Rationale: The combined administration of heroin and cocaine ('speedball') is common among intravenous drug users. Dopamine receptors in the nucleus accumbens play a key role in cocaine self-administration; however, their role in speedball self-administration is unknown, as is the role of opiate receptors in this region. Objectives: The effect of blocking dopamine D1, D2, μ-opiate or δ-opiate receptors in the nucleus accumbens on the intravenous self-administration of combined heroin and cocaine was examined in rats. Methods: Rats with bilateral cannulae implanted into the nucleus accumbens were trained to self-administer intravenous speedball (ratio of cocaine/heroin, 17:1) under a progressive ratio (PR) schedule. Prior to their self-administration session, rats were then microinjected with the dopamine D1 receptor antagonist SCH 23390 (1 and 6 nmol side-1), the D2 receptor antagonist raclopride (3 and 10 nmol side-1), the μ-opiate receptor antagonist CTOP (0.1, 0.3 and 1.0 nmol side-1), the δ-opiate receptor antagonist naltrindole (1.0, 3.0 and 10 nmol side-1) or a cocktail of SCH 23390 (1 nmol side-1) and CTOP (0.1 nmol side -1) into the nucleus accumbens. Results: Microinjection of SCH 23390, raclopride or CTOP into the nucleus accumbens produced dose-dependent decreases in breakpoints under the PR schedule, while naltrindole was without effect. The highest dose of SCH 23390 also significantly reduced locomotor activity measured during speedball self-administration. The combination of SCH 23390 and CTOP significantly reduced breakpoints, while not affecting locomotor activity. Conclusions: These results indicate that dopamine and μ-opiate receptors, but not δ-opiate receptors, in the nucleus accumbens are involved in the reinforcing effects of speedball. Combined administration of D1 and μ-opiate receptor antagonists may be more selective at reducing the reinforcing effects of speedball self-administration than either drug alone.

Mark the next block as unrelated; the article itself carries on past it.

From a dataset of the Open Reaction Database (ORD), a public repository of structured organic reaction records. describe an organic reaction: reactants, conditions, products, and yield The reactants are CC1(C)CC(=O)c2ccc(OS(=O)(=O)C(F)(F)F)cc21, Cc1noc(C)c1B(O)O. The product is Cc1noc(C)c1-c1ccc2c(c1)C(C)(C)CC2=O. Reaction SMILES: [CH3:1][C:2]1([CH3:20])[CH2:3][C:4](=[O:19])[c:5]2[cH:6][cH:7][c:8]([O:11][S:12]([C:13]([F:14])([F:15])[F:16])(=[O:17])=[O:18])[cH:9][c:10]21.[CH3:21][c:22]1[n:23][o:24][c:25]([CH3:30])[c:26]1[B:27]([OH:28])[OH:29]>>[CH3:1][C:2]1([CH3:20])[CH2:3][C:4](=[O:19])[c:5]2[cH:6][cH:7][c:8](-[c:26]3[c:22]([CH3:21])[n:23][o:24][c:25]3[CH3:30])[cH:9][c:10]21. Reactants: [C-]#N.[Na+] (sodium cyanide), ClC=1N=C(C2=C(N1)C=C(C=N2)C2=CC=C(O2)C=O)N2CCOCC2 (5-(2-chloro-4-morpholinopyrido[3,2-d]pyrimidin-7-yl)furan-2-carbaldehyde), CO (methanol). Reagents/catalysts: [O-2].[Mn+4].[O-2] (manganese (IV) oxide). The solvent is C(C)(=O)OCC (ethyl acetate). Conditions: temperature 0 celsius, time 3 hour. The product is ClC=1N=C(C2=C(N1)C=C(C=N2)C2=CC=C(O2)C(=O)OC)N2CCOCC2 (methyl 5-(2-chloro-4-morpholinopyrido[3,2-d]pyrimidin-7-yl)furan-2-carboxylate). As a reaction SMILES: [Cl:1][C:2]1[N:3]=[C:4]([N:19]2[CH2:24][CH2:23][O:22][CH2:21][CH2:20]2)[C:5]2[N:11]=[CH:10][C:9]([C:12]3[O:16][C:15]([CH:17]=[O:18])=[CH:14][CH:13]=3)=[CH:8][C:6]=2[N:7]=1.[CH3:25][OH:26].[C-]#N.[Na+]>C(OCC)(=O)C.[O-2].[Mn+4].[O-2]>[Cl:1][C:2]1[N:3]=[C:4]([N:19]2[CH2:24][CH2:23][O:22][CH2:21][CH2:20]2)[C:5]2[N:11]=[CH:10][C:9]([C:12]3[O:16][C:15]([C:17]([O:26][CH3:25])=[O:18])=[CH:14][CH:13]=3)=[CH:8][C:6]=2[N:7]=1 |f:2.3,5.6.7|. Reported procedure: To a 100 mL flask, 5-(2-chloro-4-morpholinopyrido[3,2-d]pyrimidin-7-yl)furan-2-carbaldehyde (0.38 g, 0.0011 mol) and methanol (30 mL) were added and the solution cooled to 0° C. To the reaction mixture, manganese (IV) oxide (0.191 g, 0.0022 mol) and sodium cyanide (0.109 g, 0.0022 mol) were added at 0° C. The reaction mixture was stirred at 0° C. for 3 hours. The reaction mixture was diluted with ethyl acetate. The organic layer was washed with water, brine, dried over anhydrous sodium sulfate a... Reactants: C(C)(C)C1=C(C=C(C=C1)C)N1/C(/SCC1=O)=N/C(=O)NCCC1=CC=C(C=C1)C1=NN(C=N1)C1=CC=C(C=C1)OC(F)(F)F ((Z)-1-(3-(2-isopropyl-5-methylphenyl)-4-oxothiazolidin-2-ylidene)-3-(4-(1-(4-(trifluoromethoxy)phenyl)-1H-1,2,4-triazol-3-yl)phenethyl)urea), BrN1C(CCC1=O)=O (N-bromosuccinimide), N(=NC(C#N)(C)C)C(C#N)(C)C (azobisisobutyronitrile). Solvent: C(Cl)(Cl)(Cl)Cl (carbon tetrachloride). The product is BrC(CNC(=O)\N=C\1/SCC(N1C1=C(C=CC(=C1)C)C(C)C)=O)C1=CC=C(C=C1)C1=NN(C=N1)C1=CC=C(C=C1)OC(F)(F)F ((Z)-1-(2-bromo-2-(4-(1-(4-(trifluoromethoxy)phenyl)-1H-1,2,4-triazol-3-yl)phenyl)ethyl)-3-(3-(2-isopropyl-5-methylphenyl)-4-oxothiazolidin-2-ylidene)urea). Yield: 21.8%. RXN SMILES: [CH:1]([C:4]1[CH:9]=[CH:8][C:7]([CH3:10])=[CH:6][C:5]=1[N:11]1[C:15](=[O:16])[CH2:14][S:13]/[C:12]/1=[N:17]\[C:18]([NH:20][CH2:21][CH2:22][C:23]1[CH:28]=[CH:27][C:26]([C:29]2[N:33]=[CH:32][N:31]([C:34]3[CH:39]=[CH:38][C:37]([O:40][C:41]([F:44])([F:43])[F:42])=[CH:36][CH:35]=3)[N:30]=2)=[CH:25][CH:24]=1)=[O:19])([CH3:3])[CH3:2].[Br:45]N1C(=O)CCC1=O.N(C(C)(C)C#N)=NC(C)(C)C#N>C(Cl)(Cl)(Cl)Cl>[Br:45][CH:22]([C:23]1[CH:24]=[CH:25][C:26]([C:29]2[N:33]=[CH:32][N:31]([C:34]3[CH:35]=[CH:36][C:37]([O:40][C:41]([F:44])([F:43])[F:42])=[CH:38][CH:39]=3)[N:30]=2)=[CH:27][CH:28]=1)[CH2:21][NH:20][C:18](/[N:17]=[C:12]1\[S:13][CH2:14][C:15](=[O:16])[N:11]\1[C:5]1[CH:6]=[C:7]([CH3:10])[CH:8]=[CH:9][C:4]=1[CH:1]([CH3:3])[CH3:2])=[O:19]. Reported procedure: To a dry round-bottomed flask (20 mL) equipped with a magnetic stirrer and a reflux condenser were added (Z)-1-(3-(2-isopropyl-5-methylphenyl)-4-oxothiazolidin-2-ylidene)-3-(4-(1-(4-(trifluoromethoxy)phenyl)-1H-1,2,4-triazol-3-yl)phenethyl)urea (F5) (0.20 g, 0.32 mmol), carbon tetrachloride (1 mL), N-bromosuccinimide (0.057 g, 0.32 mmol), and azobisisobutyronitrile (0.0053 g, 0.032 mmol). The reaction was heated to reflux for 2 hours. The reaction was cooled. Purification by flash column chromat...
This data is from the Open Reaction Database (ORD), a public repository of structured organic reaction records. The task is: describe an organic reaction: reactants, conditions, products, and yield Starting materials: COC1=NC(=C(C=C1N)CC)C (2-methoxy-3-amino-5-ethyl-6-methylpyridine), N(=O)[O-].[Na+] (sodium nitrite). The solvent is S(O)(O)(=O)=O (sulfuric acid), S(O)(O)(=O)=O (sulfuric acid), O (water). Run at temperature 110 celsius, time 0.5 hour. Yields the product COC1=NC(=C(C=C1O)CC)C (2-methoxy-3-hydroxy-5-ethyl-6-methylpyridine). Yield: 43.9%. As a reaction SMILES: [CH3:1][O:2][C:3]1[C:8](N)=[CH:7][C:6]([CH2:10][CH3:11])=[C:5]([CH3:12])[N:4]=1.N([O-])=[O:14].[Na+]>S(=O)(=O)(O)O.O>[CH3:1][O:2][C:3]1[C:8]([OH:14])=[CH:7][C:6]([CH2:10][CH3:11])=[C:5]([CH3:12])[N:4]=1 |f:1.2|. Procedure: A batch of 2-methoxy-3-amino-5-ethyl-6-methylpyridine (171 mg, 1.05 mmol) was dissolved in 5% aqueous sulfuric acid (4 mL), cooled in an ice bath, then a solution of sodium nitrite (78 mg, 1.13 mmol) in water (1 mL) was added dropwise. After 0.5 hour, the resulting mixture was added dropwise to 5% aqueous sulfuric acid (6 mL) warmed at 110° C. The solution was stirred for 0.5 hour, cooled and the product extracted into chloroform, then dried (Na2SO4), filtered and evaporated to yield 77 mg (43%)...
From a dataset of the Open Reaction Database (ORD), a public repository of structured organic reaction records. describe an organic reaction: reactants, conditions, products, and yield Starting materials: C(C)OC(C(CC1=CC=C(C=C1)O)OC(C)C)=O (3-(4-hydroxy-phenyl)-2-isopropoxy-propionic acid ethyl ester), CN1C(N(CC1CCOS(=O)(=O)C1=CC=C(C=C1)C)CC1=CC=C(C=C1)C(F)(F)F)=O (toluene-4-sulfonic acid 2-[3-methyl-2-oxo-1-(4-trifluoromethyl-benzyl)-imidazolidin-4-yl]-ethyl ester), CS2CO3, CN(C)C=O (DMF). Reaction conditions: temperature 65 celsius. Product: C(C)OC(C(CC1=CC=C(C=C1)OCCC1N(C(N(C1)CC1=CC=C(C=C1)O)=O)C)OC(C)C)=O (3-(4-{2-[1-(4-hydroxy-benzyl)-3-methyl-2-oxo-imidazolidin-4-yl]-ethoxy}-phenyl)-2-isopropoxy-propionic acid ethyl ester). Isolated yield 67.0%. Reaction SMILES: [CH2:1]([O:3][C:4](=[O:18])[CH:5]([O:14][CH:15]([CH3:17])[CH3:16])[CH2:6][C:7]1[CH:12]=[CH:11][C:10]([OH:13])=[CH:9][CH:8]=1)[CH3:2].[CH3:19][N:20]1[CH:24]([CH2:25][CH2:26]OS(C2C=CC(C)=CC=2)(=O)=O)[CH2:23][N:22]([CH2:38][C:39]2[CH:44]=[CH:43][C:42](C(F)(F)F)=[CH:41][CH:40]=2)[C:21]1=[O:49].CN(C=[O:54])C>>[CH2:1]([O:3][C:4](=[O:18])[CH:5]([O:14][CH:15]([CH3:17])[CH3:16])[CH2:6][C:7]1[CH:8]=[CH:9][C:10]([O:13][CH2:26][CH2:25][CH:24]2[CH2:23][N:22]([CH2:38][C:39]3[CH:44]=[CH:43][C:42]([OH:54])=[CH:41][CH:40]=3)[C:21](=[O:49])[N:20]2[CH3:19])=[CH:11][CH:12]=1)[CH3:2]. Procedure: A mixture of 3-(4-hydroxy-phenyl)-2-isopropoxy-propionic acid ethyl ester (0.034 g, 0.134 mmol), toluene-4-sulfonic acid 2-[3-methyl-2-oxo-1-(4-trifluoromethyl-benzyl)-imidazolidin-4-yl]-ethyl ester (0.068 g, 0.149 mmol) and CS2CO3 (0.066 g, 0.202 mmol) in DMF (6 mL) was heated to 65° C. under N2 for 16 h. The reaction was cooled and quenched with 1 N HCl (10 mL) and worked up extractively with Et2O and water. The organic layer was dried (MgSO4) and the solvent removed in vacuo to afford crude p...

|Number of pages||12|
|Publication status||Published - Jun 2005|